Leadership from The Odyssey and Comparison to Real World

Leadership Examples from the Odyssey:

  •  Persistence-Defeat is Not an Option
  •  Negative Listening Ability
  •  Level of Intellect to Solve Problems

Listening Ability

The importance of listening is often an overlooked skill with regard to leadership. Leaders are often envisioned as the general who directs his troops into battle in distinct formations or a CEO who infects his employees with inspiration and guidance. The art of listening is taken for granted, because if the general does not listen to the scouts to find out what his army is up against or the CEO blindly leads his employees into an idea not fully researched, the outcome is typically defeat. For leaders to successfully lead they first must gather intelligence about the situations, and for the most part, listening is a key type of knowledge transfer.

One worksite had a slight listening disability. Certain employees would be asked to write up work reports relative to their services or tasks, which were ultimately sent to a supervisor to review. There was a logjam at the supervisor level and the reports were not being processed in a reasonable time frame. This problem appeared to impact cash flow. Employees voiced their concerns and thoughts about implementing a more efficient review process, however those concerns were not fully implemented. The supervising party should have listened to employees to improve the timeliness of their report processing.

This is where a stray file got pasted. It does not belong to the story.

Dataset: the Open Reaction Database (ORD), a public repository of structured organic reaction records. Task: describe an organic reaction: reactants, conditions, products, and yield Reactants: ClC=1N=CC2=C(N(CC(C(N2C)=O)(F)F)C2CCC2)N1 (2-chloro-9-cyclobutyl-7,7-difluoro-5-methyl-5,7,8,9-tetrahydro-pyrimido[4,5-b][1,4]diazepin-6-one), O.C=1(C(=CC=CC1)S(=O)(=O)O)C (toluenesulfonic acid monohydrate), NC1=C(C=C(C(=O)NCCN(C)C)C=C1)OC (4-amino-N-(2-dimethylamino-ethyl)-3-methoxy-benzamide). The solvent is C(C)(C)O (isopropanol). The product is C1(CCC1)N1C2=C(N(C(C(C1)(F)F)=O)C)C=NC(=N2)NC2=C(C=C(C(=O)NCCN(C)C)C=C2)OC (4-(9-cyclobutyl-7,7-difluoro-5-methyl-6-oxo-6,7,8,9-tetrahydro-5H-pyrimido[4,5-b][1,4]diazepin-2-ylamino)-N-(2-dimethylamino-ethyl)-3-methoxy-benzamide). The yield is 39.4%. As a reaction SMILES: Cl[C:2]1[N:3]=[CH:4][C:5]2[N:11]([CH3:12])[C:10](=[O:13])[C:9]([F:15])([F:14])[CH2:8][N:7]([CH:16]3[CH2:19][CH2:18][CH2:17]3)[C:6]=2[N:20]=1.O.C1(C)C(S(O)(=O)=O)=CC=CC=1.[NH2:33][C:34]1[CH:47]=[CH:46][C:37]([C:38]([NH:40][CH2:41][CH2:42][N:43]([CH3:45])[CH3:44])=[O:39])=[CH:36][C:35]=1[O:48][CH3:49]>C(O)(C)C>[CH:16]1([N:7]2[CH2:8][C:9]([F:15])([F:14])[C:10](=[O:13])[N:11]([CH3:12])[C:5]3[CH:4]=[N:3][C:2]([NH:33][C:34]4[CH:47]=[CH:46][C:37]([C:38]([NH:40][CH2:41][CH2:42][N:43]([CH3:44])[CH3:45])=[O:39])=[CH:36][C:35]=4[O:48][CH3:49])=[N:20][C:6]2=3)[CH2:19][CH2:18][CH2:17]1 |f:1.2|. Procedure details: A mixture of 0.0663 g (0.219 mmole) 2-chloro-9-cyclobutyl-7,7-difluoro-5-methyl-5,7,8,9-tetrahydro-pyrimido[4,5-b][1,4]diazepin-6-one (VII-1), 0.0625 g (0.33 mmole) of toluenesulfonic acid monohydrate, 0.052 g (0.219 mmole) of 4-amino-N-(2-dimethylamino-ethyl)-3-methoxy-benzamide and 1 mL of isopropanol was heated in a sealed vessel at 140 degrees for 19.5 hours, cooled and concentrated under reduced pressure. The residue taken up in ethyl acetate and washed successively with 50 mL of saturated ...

Odysseus from the Odyssey ventured into a strikingly similar situation. In the 9th book of the Odyssey, Odysseus and his men journeyed into a Cyclops cave. While his men voiced their concerns and desperately wanted to leave, Odysseus refused to listen, resulting in a deadly confrontation with the Cyclops. The monster killed many of Odysseus’s men and the whole crew suffered for Odysseus’s refusal to listen.

Seeing a behavior in practice, good or bad, affords you the opportunity to learn from others’ mistakes. The art of listening simply takes time, focus and energy. The RWL Program exposed me to a real world experience where I learned that to actively listen to employees and others is one of the skills of good leader and can make a huge impact on the company or organization as a whole.

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About the Program

The Real World Leaders - Real World Students Program is a leadership program created in partnership with the University of Kentucky that enables students to work at different work sites across America and observe a wide variety of leadership skills, traits and characteristics.

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